How To Build A Better World Cup Ball
You want it to fly, not break
At the 2010 World Cup, Adidas debuted the Jabulani, the tournament’s official game ball. It flopped. Players lamented its tendency to break unpredictably in the air—a consequence of its smooth stitching (see “The Physics of Flying Objects,” below). With this summer’s Cup to prepare for, Adidas didn’t want to repeat its mistake. The company tested the new Brazuca with more than 600 players over the course of three years. Although the ball has fewer panels than its predecessor—six versus eight—its seams are three times deeper, giving it less drag, which helps ensure it’ll fly where a player wants.
The Physics Of Flying Objects
The amount of drag an object experiences determines how it will fly through the air; the less outside forces it interacts with, the truer it will fly. As air passes over a smooth sphere, like the Jabulani, it breaks away from the surface, cutting a wide path that’s susceptible to forces such as wind. A more-textured sphere, like the Brazuca, holds airflow close to the object, creating a narrower path that’s harder to disrupt.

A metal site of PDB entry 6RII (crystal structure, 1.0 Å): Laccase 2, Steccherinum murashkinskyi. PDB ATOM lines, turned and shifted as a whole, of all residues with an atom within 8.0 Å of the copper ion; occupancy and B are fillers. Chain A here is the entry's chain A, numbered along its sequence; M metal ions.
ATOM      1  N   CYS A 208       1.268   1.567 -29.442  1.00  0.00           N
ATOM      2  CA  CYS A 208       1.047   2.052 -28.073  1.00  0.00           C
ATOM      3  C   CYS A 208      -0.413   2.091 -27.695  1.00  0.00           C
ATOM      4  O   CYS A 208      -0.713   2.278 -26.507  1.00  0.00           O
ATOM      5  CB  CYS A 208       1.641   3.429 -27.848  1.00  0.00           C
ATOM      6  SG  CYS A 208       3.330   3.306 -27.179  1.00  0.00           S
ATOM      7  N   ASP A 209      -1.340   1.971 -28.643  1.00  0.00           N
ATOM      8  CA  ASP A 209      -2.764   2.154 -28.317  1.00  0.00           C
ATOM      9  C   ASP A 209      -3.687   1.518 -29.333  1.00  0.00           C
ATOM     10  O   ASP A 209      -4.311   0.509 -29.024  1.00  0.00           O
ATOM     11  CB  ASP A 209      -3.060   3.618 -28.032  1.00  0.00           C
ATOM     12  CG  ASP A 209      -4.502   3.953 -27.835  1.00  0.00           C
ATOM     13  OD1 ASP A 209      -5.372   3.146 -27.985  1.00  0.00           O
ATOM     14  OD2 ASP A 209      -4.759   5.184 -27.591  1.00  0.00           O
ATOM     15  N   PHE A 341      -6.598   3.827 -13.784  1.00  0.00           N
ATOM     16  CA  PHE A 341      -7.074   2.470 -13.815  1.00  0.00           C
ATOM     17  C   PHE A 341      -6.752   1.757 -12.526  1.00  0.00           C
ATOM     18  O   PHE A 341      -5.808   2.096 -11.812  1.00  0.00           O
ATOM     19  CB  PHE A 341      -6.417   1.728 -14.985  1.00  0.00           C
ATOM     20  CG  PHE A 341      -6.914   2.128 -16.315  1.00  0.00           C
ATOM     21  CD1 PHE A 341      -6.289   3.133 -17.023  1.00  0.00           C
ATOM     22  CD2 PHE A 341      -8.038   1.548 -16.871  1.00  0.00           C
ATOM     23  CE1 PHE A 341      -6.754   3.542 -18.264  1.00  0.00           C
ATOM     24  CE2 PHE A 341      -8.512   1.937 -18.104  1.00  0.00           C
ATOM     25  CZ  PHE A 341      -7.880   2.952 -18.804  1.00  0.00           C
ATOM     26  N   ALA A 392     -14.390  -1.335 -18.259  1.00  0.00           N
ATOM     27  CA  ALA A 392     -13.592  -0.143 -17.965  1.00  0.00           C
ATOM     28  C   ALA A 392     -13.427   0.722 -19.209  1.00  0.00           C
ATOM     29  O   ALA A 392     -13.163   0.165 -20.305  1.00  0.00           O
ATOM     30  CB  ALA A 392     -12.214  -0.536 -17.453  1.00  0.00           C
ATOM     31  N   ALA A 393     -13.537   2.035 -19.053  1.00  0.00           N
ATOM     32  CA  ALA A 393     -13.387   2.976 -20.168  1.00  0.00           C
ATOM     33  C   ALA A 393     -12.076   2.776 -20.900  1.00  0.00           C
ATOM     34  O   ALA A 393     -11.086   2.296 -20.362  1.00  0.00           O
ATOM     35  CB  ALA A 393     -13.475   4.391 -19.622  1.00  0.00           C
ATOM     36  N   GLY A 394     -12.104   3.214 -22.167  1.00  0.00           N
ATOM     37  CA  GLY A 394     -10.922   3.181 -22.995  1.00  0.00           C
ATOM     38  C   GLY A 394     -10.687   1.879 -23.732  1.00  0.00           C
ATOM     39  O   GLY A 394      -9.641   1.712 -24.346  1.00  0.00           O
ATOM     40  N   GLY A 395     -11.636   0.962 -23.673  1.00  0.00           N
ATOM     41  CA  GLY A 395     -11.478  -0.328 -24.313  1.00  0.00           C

An Expert Kicker
One of the Brazuca testers was U.S. Men’s National Team defender Omar Gonzalez. As a defender, Gonzalez sends plenty of long passes up the field. Here, he explains how to do so successfully:
**Step 1: **Find your target
“I make eye contact with a teammate to make sure he’s on the same page as I am. When he’s getting ready to take off, I know I have to lead him with a long pass.”
Step 2: Strike the ball
“Try to have more technique rather than hitting the heck out of the ball. Plant your nonkicking foot next to the ball, and strike the ball below the middle so you can get some flight on it.”
Step 3: Follow through
“You want to have a nice, easy swing to make contact with the ball. I try to follow through in the direction I’m trying to hit the ball. When I do that, I know it will be getting to my teammate.”
This article originally appeared in the June 2014 issue of Popular Science_._